Kiwi company to turn on the power for remote Solomon Islands
New Zealand sustainable energy company Infratec has won a joint bid to deliver renewable electricity generation for the first time to four outer islands in the Solomons.
The project will bring affordable, reliable, and clean energy to people in the remote Malaita, Makira/Ulawa, Sasamunga and Western Provinces, along with significant economic and social gains.
In a 50/50 Joint Venture, Infratec and Sunergise subsidiary Clay Energy (a Fiji-based renewable energy solutions company) will design, procure and build four solar-diesel hybrid power plants over the next two years.
Infratec Chief Executive Greg Visser says the project is about providing electricity and infrastructure on outer islands that currently have limited or no power.
The project is funded 50/50 by the New Zealand Ministry of Foreign Affairs and Trade (MFAT) and Solomon Power.
“Their goal, and ours, is to realise the economic and societal benefits of renewable energy for the people of the Solomons,” Greg Visser says.
“While the Solomon Islands have renewable energy resources including geothermal, hydro, solar, ocean, and biomass, most of these have not yet been tapped; the country remains almost entirely dependent on imported petroleum fuels, providing 95% of electricity generation,” he says.
“Energy costs in the Solomons are amongst the highest in the world and the highest in the Pacific. The high cost of electricity and the limited reach of the distribution grid are slowing economic growth and hampering community development.”
Sunergise Chief Operating Officer Bruce Clay says, “We are looking forward to working with Solomon Power and MFAT in providing sustainable electricity access to the rural communities of the Solomon Islands.”
The project will bring reliable power to more than 1000 homes as well as hospitals and health clinics, small businesses, schools and vocational training centres.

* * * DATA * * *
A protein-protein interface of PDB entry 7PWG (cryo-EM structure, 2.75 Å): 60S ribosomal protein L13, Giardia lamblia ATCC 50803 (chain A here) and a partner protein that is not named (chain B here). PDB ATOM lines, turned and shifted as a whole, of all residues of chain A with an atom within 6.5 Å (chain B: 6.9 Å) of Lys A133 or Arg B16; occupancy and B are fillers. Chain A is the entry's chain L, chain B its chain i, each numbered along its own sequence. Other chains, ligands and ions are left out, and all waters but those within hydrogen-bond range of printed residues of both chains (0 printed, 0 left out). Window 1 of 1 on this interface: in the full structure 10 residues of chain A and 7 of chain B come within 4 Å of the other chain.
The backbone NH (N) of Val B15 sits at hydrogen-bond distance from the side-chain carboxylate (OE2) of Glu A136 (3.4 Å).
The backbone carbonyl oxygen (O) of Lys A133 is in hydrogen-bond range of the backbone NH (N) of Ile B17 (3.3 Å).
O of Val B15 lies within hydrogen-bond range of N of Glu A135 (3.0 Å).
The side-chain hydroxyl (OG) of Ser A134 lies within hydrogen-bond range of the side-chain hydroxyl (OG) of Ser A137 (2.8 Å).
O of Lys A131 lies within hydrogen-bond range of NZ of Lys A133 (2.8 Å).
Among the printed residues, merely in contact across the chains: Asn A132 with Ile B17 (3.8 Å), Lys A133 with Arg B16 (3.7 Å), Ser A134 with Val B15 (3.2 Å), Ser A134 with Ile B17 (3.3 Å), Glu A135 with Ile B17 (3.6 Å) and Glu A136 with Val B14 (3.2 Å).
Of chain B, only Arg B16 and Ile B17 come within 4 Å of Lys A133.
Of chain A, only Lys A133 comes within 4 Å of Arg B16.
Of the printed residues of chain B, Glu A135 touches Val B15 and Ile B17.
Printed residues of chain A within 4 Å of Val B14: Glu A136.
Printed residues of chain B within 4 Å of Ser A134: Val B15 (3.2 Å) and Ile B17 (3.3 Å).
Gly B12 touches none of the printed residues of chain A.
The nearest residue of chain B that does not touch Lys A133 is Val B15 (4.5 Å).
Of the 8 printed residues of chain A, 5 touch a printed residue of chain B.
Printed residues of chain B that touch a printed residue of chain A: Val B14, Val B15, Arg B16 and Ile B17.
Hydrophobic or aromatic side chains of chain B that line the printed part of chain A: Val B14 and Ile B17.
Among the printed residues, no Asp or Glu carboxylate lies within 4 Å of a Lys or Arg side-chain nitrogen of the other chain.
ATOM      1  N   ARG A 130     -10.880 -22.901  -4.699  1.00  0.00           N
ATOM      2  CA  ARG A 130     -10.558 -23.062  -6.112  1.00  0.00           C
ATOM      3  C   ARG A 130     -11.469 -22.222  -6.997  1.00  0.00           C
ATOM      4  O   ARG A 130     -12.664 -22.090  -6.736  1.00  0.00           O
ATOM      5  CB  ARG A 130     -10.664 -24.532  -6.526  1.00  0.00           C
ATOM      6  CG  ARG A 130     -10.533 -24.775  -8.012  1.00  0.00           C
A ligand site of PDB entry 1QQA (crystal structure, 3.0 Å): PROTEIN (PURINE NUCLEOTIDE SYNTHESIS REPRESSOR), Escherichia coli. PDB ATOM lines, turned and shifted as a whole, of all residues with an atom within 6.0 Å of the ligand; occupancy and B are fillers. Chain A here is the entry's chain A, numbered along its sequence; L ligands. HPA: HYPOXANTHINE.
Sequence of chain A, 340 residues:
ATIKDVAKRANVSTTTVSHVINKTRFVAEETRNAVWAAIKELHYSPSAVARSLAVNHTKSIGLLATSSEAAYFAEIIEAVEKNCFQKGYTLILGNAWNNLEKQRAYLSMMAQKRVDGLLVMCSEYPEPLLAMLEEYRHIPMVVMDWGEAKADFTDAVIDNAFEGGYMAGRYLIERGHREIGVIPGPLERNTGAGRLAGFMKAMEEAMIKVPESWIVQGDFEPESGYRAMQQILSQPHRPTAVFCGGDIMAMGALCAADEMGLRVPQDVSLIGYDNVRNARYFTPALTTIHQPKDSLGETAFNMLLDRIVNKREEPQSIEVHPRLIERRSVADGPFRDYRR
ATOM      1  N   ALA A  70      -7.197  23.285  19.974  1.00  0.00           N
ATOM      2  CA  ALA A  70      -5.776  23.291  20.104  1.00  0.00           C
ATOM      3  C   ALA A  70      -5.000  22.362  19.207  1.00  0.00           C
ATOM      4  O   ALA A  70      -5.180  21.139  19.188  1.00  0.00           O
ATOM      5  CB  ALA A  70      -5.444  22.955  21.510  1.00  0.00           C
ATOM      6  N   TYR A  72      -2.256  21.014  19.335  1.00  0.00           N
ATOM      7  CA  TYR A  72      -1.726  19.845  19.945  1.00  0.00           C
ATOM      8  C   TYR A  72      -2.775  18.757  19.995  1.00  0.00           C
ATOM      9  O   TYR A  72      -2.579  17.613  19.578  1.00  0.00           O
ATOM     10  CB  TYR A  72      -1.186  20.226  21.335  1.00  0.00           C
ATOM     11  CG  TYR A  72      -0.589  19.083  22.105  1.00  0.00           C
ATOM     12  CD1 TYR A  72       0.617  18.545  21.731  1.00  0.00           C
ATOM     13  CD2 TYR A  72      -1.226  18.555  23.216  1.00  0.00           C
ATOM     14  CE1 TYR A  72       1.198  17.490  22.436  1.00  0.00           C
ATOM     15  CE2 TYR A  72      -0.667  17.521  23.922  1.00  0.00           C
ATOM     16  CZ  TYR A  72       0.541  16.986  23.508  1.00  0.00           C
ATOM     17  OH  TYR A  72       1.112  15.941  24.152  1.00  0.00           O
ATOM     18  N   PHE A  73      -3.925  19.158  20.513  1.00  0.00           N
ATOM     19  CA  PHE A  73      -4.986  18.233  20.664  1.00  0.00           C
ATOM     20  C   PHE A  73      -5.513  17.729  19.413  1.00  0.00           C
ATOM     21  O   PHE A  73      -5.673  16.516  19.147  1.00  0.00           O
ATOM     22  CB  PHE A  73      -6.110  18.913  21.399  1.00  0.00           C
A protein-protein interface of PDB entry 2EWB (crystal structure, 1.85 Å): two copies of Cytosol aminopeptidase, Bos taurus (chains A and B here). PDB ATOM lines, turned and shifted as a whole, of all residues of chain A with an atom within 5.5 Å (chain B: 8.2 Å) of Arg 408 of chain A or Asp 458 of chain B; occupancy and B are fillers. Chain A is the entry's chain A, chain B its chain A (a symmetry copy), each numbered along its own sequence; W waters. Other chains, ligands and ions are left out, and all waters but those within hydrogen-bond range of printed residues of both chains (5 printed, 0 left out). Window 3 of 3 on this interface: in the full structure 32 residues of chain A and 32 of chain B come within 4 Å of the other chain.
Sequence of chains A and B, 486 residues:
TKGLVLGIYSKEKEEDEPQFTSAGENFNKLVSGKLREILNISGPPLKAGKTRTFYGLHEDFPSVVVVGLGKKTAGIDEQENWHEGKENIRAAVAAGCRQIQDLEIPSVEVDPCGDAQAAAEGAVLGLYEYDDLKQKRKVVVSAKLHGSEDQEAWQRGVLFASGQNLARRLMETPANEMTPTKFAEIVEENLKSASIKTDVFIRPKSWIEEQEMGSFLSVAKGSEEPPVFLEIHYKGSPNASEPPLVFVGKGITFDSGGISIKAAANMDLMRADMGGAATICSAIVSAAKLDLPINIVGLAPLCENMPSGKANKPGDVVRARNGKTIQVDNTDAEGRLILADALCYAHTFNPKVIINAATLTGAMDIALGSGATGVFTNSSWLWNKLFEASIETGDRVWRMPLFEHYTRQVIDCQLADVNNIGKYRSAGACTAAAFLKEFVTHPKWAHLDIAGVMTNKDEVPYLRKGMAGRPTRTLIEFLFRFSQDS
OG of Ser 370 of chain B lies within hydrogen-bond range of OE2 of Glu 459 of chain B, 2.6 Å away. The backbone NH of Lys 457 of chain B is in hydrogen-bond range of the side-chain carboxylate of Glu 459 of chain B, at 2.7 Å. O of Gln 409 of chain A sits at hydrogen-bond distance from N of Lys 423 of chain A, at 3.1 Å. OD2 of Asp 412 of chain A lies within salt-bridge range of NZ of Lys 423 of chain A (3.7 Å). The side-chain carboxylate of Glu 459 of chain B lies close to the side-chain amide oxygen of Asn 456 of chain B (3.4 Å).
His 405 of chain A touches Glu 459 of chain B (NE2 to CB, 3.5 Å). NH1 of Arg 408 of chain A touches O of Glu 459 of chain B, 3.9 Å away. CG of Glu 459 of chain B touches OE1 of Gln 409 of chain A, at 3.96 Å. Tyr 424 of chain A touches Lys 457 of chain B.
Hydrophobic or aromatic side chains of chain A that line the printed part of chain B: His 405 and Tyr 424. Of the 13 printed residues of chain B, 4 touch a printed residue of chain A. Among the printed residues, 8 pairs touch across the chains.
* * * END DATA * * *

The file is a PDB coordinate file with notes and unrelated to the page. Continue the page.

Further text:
That means better health services due to lighting in clinics and improved ability to store vaccines, improved education outcomes due to lighting and communication services in schools, improved security due to public lighting, increased economic activity such as small businesses generating additional income and employment opportunities during the project construction stage, and increased empowerment of women, who receive proportionally higher benefits from increased access to energy.
About 35 people will be involved in the design and construction of the four power plants, including about 15 jobs for local people on the ground in the Solomons. The JV partners have committed to employ people from the local communities for the construction phase wherever possible, with a focus on opportunities for women.
They have also committed to work with local communities to deliver a programme to help reduce the incidence of sexually transmitted infection and diseases, in particular HIV and Aids.
“This is the kind of work we love to do, for the good of communities, people and the planet — our projects are always about environmental sustainability and community health and wellbeing, not just the mechanical components,” Greg Visser says.
The project design stage is beginning straight away and the JV partners expect the first plant to be operating around July next year, with many of the community benefits felt much sooner than that.